But why is it that friends are oftentimes so much better (for want of a better word) than family? First of all, you can choose your friends, and if you don’t like them or you have a falling out then you can say your goodbyes and be on your way without the extra baggage of a massive guilt trip.

Family members, however, tend to take one another for granted. They are oftentimes rude, self-centered, discourteous, entitled, and have little loyalty to one another. ‘Tis sad.

Maybe you are one of the lucky ones with a very close family in which everyone gets along and there are never harsh words, undue criticism, abuse, tears, or alcoholism. If so, congratulations and best of luck with your fairy tale existence.

I’m willing to wager, however, that most of us have at least one or 12 toxic family members

A toxic person is a toxic person regardless of their ancestry, and simply because you share a bloodline does not necessarily mean that you need to let that poison invade your own bloodstream. Think of this toxicity as an allergen of sorts. Repeated exposure to an allergen oftentimes forces one’s immune system to react to this foreign body. Voila, an allergy is born. So, if you find yourself breaking out in hives every time your Uncle Felix comes near or when your Grandma Edna tells you that you’re too skinny or your hair is the wrong color or your clothes are not flattering or she doesn’t like your spouse or that you live in the wrong city or that you could get a better job or what-the-fuck-ever, then that person is toxic and you are likely allergic.

Unless you want to purchase stock in Benadryl, just stay away. Far, far away.

Paging Dr. Paranoid

I’m getting sick and tired of this COVID-19 “plandemic” and the utter naivete of the masses. If you want to succumb to the fear mongering regarding this virus and wear a mask and gloves and look like some wannabe surgeon, then go ahead. Just know that they really don’t do anything except make those of us with common sense and good hygiene who pay no heed to the lamestream media and its bullshit laugh.

Even better are those who wear their masks and gloves while driving alone in their vehicles because who knows what evil virus made its way into their car and is sitting there waiting to invade their uncovered nose and mouth (or burrow into their unprotected hands) and make them sick. Or how about those who wear them outside because we all know that the atmosphere is chock full of deadly viruses that live indefinitely and are floating around looking for healthy folks to infect.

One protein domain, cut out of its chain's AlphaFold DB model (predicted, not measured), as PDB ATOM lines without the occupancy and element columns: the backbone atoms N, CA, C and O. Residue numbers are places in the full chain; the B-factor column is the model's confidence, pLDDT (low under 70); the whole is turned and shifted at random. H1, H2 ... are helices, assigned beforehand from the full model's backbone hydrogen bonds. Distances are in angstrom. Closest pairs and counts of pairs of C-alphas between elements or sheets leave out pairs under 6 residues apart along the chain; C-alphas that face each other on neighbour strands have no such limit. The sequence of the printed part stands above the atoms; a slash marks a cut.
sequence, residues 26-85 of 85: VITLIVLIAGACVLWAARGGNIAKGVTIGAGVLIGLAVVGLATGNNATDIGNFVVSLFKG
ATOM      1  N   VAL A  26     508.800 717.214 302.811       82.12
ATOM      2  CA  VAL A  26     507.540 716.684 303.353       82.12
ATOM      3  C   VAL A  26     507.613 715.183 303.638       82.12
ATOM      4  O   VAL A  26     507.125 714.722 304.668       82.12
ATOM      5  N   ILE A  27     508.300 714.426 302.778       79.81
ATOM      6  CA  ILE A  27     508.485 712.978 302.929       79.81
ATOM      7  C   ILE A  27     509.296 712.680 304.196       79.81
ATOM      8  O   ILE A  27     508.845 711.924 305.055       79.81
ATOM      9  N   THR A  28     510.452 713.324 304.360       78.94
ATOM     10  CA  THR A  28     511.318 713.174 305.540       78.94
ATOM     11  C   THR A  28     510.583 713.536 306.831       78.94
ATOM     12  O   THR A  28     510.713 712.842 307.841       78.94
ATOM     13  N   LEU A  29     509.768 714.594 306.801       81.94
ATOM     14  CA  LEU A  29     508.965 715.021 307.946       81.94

Give me a break.

According to Popular Science, masks are not the panacea of protection against viruses since the major transmission route is hand-to-face. Touch your face after you touch something a sick person has touched creates a greater likelihood that you might get sick.

Ergo, hand-washing has, and always will be, the gold standard for preventing disease.

Further, the paper masks the majority of sheep are wearing are disposable. They should not be reused, nor should someone touch his/her mask while it is on his/her face because it defeats the whole purpose. Additionally, cloth masks (or other cloth face coverings like bandanas, scarves, socks, bras, pantyhose, hijabs, etc.) can actually harbor bacteria and viruses due to the moist, warm environment around your mouth.

Forbes echos the sentiment that masks are not necessary for those who don’t have the virus. In fact, they can actually increase your chance of getting sick, especially if you wear them incorrectly and keep touching them to adjust. Thus, the medical consensus is that you should only wear a mask out in public if you are sick yourself to protect others.

The same goes for latex gloves. Wearing gloves does nothing to protect you from getting sick. In fact, they, too, can increase your chance of catching something if you touch a surface and then touch your face (ooh de ja vu!) To make gloves even remotely worthwhile, you’d need to change or wash/disinfect them as frequently as you do your hands.

So what’s the point? I’ll tell you. Wash your hands and don’t touch your face. Simple.

Remorse My Ass

Perhaps the most overused three words in the English language is “I am sorry.” Of course, most people contract the subject and verb to “I’m sorry.” And those lazy folks will just say “Sorry.” I particularly hate just “Sorry” as it sounds so disingenuous.

I’m sure there are a few people who actually mean it when they say they are sorry for some stupid thing they did or if they hurt someone else. They feel remorse, make amends, and don’t do it again.

The problem lies in the fact that the majority of people will say “I’m sorry” and then continue the bad behavior that sparked the original apology. If you say, “I’m sorry” to someone for hurting them and then keep hurting them, every time you say that you’re sorry diminishes the meaning until the word dissolves into a hollow, worthless pile of nothing.

The apologizer oftentimes ends up getting angry at the apologizee for not believing that s/he is, in fact, sorry for what s/he did. I like to believe most people are simply clueless regarding this, but I do believe that there are some truly horrid folks out there who don’t care who they hurt and spout the word “sorry” ad nauseum with zero feeling.